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5 Great Books I Read in January, 2021

by Annie Kapur about a year ago in list
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5 Great Books I Read in January, 2021
Photo by Ergita Sela on Unsplash

If you do not know me by now, I love to read and I read every day - almost all the time and if I could, I would read all the time. It's my favourite hobby and it is one of the things that keeps me sane. I have read a lot of interesting books in January 2021 and I wanted to share with you some of these and what they are. Why? Well, as I have said, maybe you can tell me a book you like and I will read it, or maybe you can pick up something from here and go and read it for yourself. It is something that I love about these social platforms.

When I began this year, obviously I did not plan on reading certain books. I just wanted to cram in as much really good reading as possible. I tend to go with my gut so if I see a summary I like, I will buy the book. That is more or less how it works. I do not opt for particular genres, though I do enjoy self-destructive literature and literature that deals with the implications of morality on the modern man. But mostly, I just read anything that catches my eye.

Throughout January, 2021, I have read things that have either been sitting on my TBR pile forever, or things that I have picked out pretty spontaneously. So this is going to be a pretty interesting list for me to make. They are in no particular order.

5 Great Books I Read in January, 2021

Sunday's Children by Ingmar Bergman

There is no doubt that Ingmar Bergman is an incredible director with one of his greatest achievements being the enigmatic, dark and slightly comical "Seventh Seal" (1957). "Sunday's Children" is one of the instalments to his autobiography and honestly, the way he talks about inspiration and achievement, artistic interest and disinterest. There is clearly a great amount of autobiography in his films, but through the way in which the characters speak. Drawing parallels between "The Seventh Seal" and "Sunday's Children" is an activity that I would like to repeat in the near future.

The Confessions of Nat Turner by William Styron

Last year I read a book called "A Lessons Before Dying" by Ernest J. Gaines and I never thought I would ever find a book as heartbreaking as that ever again and well, I was wrong because I found one even more heartbreaking on a similar topic - "The Confessions of Nat Turner" by William Styron. It's about a preacher in the 1830s who is locked in prison and on death row, he states a confession in this book of moments that take place throughout his life and honestly, it is a brilliantly written feat of prison fiction.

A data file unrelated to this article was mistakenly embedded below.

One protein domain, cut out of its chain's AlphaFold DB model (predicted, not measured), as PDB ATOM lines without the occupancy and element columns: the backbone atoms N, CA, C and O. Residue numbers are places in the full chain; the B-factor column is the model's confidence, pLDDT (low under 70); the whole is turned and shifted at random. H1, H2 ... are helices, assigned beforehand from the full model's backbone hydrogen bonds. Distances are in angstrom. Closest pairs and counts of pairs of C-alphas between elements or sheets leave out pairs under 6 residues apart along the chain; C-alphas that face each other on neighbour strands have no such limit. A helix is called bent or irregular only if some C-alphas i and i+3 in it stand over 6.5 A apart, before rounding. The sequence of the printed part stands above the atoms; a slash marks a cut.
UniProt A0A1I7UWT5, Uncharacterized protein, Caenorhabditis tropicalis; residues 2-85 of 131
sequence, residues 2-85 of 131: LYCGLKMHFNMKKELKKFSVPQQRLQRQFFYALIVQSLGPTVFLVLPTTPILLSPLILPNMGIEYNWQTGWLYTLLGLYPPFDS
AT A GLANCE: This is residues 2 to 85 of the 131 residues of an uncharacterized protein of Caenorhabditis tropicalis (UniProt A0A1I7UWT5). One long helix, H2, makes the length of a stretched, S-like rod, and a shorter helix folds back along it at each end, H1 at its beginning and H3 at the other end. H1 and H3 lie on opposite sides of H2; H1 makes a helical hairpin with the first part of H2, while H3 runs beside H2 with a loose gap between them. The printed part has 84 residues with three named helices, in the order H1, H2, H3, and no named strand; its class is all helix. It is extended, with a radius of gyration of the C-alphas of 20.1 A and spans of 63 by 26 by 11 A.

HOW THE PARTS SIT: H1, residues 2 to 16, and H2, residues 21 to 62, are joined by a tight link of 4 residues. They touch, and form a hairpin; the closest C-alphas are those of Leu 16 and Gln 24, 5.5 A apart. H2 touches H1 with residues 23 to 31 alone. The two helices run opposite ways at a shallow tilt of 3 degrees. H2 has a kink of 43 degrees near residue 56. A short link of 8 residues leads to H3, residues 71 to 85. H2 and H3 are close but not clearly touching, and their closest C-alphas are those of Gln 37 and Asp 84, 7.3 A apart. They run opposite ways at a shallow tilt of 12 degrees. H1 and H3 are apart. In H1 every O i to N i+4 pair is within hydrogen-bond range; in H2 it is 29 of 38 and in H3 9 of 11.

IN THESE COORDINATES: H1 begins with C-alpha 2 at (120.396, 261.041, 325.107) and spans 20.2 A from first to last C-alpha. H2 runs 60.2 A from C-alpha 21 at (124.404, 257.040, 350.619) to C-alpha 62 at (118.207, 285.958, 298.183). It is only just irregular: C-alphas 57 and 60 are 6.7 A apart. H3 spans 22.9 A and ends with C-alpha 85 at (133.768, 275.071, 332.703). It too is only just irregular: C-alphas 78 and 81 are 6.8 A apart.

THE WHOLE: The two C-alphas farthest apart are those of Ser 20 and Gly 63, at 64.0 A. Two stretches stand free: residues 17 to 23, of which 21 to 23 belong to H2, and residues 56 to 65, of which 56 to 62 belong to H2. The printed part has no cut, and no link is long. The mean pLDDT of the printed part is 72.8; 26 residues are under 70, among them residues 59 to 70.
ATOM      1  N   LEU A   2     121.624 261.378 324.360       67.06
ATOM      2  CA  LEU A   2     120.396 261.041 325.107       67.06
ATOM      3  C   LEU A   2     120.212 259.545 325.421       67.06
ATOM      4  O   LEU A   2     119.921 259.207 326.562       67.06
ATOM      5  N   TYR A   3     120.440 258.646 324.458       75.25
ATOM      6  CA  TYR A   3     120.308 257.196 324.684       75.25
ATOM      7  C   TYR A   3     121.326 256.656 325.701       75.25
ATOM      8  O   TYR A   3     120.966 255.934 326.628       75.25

Selected Poetry and Prose by Edward Thomas

I had been looking for a long time to read some poetry and prose that I could really just sit an overwhelm myself over. Chapters entitled things like "Rain" and "Melancholy" are amongst the ones that peaked my interest. Between the natural world and the emotional human, these two things are blended together to create one of the most beautiful anthologies I have ever read. Written brilliantly and with long, intense descriptions - I felt like I could really sink my teeth into this book. Even though it was very short, I seemed to be gone for absolutely ages.

Culture and Society by Raymond Williams

When I was in sixth form at about the age of seventeen, I read Matthew Arnold's "Culture and Anarchy" for reasons today that I still cannot understand. I recently picked up this book by Raymond Williams and now, everything makes much more sense. Split up between the romantic arts, the modern arts, the poets, the painters and even the literary critics - Williams examines the cultural, economic and emotional requirements for the arts. But he also explores the accessibility of them, the requirement to keep them in the open and how they have come to define a society and/or a cultural sector of society. I found it so well-written, so easy to understand and above all, it was interesting to contemplate these ideas sitting alone in my room at night. It was perfect for the day, time and place.

A Posthumous Confession by Marcellus Emants

When I read books, as you know I enjoy some aspects of self-destruction literature and through my findings of random works I have never heard of - I have come across one. A book about a man who has committed murder, goes back to tell the story of his life without confession and falls apart very quickly. This is someone who exclaims that they are 'not normal' but at times can seem almost egotistical, oppressive, patriarchal and even maniacal. When his parents die and he moves country, it seems like everything is finally going well, that is until it is not going well again. It ends up not going well at all and he takes it out on his wife and child.


About the author

Annie Kapur

Film and Writing (M.A)

150K+ Reads on Vocal

IG: @AnnieApproximately

Pronouns: (she/her/hers)

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